3.2.5. Kidney Tissue

Recently, a connection between the intestine and kidneys has been suggested [49, 50]. Several studies have shown that modification of microbiota composition could have an effect on glomerulopathy outcome [51, 52]. For example, Andrade-Oliveira et al. found that acetate treatment could reduce apoptosis, increase autophagy and tubular proliferating cells, and prevent AKI induced by ischemia-reperfusion [53].

3.2.6. Liver Tissue

Several studies have shown the probiotic benefits on various hepatic diseases through different pathways such as inhibiting TLR4-mediated endotoxin and TNF-α production [54], suppressing the MAPK and NF-κB signaling pathways [55], and upregulating nuclear factor erythroid 2-related factor 2 and its downstream antioxidative genes [56]. Cui et al. found that oral inoculation culture supernatant of Lactobacillus reuteri (ZJ617s) can ameliorate LPS-induced liver injury through suppression of autophagy in mice [57].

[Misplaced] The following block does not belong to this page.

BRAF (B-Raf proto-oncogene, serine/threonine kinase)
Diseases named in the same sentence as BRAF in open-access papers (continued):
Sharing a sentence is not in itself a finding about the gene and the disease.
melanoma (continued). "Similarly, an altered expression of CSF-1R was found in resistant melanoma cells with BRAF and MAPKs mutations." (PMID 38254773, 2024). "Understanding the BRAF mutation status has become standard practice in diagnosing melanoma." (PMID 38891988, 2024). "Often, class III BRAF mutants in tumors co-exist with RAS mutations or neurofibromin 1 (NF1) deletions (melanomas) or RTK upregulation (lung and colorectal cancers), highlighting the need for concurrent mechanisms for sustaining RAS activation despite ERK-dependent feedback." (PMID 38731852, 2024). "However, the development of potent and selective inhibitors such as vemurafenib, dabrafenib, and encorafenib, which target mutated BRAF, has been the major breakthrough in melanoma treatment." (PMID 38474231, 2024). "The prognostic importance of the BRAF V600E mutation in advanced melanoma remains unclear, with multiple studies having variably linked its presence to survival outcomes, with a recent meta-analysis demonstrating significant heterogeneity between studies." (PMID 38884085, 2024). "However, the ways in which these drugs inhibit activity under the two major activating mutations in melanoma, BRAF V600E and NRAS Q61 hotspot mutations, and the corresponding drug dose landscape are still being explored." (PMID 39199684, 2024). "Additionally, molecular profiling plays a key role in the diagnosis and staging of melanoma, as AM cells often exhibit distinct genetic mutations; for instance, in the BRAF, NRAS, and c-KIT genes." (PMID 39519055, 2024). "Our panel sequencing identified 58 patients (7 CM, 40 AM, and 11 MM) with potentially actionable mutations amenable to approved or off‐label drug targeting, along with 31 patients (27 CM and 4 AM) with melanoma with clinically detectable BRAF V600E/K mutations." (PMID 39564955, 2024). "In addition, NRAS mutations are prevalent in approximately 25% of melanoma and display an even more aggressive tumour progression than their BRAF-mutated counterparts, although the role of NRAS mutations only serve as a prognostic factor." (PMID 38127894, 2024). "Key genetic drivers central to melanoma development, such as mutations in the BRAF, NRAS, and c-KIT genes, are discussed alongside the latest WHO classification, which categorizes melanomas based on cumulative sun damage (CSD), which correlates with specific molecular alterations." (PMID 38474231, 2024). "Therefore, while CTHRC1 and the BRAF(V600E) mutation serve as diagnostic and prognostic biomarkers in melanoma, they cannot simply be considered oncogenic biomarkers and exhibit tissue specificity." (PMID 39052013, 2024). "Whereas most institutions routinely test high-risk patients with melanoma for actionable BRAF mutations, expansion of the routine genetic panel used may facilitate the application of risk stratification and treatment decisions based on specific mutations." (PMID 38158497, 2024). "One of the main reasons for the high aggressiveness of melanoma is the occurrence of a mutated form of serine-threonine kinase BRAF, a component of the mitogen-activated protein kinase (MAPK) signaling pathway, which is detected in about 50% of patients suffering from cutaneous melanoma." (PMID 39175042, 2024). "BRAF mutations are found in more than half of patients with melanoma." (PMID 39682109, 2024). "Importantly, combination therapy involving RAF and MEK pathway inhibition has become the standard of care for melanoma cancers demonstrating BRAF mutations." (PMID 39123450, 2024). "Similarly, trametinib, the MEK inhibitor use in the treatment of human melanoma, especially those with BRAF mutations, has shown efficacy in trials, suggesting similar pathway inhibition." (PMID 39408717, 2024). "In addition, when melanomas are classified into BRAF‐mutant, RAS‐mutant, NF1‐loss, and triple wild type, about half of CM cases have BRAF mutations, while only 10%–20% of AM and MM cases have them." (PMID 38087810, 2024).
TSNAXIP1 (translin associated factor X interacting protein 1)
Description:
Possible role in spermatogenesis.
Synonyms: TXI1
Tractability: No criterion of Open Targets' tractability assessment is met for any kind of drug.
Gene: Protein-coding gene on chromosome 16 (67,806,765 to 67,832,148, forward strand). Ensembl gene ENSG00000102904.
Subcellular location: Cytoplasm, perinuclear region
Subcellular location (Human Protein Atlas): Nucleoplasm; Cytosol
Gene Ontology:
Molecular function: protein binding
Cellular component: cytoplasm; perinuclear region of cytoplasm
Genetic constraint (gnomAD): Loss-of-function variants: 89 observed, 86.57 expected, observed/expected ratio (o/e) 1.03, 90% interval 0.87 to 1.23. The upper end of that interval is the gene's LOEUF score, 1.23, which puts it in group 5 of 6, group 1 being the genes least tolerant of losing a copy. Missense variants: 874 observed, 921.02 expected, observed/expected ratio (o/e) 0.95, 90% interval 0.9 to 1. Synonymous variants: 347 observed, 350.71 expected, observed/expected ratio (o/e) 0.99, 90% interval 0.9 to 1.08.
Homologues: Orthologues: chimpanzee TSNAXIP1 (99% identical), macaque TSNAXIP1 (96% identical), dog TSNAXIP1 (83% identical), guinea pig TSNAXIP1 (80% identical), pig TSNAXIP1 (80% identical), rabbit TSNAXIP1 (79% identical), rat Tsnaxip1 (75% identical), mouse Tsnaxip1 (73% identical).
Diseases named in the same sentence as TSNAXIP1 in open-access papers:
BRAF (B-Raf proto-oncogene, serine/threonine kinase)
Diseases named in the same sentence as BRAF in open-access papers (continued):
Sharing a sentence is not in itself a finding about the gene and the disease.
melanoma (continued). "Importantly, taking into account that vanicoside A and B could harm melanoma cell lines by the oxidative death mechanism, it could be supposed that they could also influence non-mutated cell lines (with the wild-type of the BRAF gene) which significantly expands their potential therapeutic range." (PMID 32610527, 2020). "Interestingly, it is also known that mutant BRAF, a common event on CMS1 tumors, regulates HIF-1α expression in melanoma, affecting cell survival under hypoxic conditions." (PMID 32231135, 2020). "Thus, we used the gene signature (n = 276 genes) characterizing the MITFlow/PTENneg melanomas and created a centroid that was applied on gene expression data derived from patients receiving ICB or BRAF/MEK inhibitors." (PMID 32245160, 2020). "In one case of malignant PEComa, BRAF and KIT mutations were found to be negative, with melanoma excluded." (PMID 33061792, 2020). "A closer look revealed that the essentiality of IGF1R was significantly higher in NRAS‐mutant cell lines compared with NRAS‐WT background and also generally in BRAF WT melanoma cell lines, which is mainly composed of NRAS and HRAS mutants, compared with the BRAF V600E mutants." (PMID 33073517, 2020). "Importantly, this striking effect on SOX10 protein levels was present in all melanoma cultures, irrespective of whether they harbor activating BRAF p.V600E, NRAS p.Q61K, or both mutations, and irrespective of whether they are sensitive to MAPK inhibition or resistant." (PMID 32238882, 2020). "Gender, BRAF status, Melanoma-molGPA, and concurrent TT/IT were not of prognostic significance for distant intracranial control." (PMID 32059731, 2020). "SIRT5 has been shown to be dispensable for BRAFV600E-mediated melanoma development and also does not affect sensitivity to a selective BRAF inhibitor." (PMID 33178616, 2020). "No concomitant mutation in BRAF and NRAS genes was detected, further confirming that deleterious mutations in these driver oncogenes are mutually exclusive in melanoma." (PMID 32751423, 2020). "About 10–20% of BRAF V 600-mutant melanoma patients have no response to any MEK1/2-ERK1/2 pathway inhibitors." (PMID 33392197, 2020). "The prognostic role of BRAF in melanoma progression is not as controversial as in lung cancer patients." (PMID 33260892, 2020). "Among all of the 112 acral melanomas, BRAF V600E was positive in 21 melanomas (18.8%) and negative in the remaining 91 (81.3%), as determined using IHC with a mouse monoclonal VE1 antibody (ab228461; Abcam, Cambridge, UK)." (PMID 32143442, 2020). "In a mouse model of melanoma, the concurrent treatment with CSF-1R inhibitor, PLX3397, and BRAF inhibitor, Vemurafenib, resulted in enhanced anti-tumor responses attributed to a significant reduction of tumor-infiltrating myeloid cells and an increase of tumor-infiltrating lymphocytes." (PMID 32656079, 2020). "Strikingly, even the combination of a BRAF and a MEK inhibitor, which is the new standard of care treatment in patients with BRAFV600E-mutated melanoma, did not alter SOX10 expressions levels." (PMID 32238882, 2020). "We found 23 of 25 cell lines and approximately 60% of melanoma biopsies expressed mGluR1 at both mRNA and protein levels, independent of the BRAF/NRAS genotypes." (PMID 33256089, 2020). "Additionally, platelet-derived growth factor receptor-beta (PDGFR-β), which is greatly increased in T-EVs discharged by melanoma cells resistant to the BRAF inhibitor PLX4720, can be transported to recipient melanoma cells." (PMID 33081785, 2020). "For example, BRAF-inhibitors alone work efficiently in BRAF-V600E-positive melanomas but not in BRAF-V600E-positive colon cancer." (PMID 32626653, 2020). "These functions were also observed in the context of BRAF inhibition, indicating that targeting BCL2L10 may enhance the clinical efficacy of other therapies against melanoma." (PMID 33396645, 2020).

3.2.7. Other Tissues

One study investigated the effects of probiotics on pharynx tissue and demonstrated that AR809 administration through reducing the production of inflammatory mediators and elevating the autophagic proteins showed protective effects on pharyngitis and may be used in preventing pharyngitis and other inflammatory diseases [58].

4. Discussion